Tuesday, August 9, 2011

Wings In Orbit----A new book about the space shuttle

        As the 30-year-old space shuttle era to a close, Nasa brought out a nearly 555-page book called ``Wings In Orbit,'' which traces the scientific and engineering legacies of the controversial space vehicle.

        Though the book is not yet available in India, ``Beyond Moon and Mars' (BMM)'' close friend, Mr Amin, who runs a bookstore at D.N.Road, Sterling Book Depot, managed to procure a copy for BMM. Thank you my good friend Mr Amin.

        It is a very expensive book--paperback and almost coffee table size--but certainly for spacebuffs like BMM it is certainly worth the investment because it throws a lot of light about the design and development of the only vehicle of its kind--partly an aircraft and partly a spacecraft.---it takes off like a rocket and returns like an airline. The Nasa team must be congratulated on achieving this unique combination which proved quite a challenge.

       The forward has been written by none other than John Young and Robert Crippen, the two astronauts who were the first to fly the shuttle on April 12,1981 and return two days later.

       In analysing the book, BMM can call it as an excellent PR exercise for the shuttle. Page after page it provides numerous technical details of the vehicle which honestly for a lay reader becomes somewhat tough to grasp and understand. It would have been good if the editors had presented the facts in a more reader-friendly way: after all the book is meant for the lay person and not only for scientists and engineers.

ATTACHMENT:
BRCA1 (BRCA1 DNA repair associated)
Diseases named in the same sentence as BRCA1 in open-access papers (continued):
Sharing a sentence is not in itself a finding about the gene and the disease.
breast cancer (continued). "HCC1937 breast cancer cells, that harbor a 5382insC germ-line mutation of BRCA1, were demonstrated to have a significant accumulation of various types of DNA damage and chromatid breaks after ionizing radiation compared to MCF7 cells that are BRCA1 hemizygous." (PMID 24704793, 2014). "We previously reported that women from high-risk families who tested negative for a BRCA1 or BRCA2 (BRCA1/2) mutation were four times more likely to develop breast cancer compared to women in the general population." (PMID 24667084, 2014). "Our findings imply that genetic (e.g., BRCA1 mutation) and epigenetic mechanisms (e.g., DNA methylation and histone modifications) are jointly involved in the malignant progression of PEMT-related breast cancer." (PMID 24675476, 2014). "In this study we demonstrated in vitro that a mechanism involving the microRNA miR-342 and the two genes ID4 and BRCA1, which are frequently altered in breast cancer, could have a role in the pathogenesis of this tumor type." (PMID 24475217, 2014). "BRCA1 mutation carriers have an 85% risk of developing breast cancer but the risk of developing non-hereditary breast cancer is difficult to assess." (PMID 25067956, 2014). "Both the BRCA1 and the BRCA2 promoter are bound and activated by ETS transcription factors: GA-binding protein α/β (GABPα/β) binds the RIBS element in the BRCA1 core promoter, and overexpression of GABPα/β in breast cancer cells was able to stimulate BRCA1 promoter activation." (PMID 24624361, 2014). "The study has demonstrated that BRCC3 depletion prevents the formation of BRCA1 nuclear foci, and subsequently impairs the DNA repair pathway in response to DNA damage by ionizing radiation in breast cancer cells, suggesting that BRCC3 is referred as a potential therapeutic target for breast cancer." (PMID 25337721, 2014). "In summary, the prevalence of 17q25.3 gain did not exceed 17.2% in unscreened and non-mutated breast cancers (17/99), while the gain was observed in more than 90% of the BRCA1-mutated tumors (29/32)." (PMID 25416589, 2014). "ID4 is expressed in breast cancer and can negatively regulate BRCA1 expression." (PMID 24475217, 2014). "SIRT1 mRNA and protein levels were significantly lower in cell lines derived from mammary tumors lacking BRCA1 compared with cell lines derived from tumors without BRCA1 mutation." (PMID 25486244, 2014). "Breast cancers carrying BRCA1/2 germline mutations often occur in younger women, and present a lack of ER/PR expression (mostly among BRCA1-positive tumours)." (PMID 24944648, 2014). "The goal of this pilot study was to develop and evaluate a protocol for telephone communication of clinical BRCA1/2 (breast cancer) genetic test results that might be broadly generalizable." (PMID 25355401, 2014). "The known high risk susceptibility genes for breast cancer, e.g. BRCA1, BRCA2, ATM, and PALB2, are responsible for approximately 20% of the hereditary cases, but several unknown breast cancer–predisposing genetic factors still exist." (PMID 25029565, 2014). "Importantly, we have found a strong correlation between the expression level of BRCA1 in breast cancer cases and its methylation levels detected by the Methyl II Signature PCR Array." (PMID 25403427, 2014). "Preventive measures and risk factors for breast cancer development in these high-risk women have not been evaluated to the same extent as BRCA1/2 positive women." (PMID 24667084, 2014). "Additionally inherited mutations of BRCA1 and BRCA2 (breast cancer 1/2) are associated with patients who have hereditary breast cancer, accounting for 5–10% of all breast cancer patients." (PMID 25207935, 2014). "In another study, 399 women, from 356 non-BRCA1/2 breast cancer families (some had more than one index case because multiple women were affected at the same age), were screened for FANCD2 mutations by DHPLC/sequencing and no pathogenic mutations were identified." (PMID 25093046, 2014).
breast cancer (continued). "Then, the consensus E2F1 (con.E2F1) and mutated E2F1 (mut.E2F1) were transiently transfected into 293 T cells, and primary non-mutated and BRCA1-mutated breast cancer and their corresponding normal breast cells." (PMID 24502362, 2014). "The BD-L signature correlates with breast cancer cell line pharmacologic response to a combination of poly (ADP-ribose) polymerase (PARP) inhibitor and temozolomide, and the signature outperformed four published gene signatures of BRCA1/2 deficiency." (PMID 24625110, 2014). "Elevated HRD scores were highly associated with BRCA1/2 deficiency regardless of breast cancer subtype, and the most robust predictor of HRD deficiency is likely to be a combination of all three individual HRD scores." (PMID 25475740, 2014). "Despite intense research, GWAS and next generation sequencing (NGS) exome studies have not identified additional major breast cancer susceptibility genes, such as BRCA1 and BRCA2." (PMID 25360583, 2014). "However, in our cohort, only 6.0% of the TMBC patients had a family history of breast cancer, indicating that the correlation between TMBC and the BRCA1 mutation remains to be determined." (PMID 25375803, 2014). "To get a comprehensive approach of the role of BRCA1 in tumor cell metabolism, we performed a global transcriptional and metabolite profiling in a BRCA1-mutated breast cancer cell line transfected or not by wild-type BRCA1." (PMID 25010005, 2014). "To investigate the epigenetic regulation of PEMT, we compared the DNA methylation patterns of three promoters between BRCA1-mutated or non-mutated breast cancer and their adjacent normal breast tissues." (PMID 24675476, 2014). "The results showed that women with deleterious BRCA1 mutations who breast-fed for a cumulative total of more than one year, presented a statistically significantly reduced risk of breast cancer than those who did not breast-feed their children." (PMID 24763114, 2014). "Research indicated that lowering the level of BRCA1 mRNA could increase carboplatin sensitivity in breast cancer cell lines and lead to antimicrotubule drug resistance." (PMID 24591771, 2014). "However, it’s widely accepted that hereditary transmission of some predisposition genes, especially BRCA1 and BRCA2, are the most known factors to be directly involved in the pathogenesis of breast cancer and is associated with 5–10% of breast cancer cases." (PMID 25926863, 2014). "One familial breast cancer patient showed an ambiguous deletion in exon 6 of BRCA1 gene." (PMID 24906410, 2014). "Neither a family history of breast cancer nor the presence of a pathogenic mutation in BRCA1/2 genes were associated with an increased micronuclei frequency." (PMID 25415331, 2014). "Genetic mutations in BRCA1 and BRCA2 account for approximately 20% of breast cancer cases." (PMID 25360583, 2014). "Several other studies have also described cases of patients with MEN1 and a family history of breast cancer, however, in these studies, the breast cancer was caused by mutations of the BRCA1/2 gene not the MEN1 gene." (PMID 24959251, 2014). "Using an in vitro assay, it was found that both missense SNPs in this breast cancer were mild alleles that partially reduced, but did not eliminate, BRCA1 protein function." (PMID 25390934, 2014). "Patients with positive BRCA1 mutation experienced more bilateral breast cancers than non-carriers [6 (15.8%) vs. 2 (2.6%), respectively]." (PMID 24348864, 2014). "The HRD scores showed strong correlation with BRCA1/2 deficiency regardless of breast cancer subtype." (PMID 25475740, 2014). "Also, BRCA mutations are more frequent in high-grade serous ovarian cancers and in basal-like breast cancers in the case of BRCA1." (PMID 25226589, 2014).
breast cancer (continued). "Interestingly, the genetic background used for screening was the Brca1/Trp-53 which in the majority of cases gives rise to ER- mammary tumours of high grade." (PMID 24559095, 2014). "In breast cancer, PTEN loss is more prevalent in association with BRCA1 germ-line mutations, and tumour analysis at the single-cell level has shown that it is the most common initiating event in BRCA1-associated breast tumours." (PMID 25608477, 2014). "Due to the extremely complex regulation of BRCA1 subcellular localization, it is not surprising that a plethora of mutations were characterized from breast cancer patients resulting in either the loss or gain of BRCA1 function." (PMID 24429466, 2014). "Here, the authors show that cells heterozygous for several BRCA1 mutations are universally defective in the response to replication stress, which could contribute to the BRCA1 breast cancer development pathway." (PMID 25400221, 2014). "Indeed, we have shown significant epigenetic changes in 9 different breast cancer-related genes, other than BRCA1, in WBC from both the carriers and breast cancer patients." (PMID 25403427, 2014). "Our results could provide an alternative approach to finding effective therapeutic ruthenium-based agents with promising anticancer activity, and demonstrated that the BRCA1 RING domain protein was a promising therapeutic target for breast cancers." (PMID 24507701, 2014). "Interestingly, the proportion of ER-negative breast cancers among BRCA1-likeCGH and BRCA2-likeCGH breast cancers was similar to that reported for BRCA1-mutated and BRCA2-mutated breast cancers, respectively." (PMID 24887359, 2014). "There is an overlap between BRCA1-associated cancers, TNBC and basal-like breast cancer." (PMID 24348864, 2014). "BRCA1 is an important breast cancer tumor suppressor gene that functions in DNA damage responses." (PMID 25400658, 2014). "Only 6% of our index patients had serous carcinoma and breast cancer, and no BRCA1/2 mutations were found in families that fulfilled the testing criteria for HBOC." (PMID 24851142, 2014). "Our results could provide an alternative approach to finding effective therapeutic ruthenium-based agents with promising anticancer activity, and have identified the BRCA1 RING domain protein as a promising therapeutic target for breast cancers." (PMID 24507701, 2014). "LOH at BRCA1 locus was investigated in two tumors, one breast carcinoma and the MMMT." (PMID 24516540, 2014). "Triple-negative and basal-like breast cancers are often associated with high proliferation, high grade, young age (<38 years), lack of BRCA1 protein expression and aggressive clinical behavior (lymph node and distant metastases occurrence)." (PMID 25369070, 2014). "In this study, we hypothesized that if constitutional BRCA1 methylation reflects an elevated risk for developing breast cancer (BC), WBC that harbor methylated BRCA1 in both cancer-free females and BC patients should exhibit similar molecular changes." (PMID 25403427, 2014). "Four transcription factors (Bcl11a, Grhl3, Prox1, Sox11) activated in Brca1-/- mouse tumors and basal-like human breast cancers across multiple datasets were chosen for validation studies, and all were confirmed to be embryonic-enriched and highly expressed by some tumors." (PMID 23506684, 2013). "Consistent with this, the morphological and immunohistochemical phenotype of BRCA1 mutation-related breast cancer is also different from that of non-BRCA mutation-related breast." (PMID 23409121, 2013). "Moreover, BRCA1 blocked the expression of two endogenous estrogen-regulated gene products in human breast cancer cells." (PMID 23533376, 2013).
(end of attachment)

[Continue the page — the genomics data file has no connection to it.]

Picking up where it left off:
Their attempt was to demonstrate through this book what a marvel the space shuttle was. The question is did they succeed?

     Anyone with the remotest links with the space sector, will know that though the shuttle was a technological marvel,  it faced a lot of operational problems and consequently a financial disaster. Except for former Nasa adminstrator, Michael Griffin, hardly anyone has brought out this important aspect of the shuttle. If this had been incorporated, the book would have been more balanced, rather than a Nasa PR exercise!

       The only sections which are reader-friendly are those which discuss in detail the impact of the space shuttle project on the American educational programme. These undoubtedly make a very interesting reading and BMM suggests that nations like India having programmes like Chandrayaan should use them to promote an interest in STEM (science, technology, engineering and mathematics) among Indian students. 

       In the portions relating to the different achievements of the shuttle like the deployment of various satellites and telescopes, the paras read like press releases. The book should have focussed a lot on the personal experiences of those who were involved in the programme.Yes, astronauts have given personal accounts , but this has been done briefly.

       All in all as BMM has stated earlier, the book is definately worth the investment. But as BMM has also mentioned it could have done in a more interesting way.


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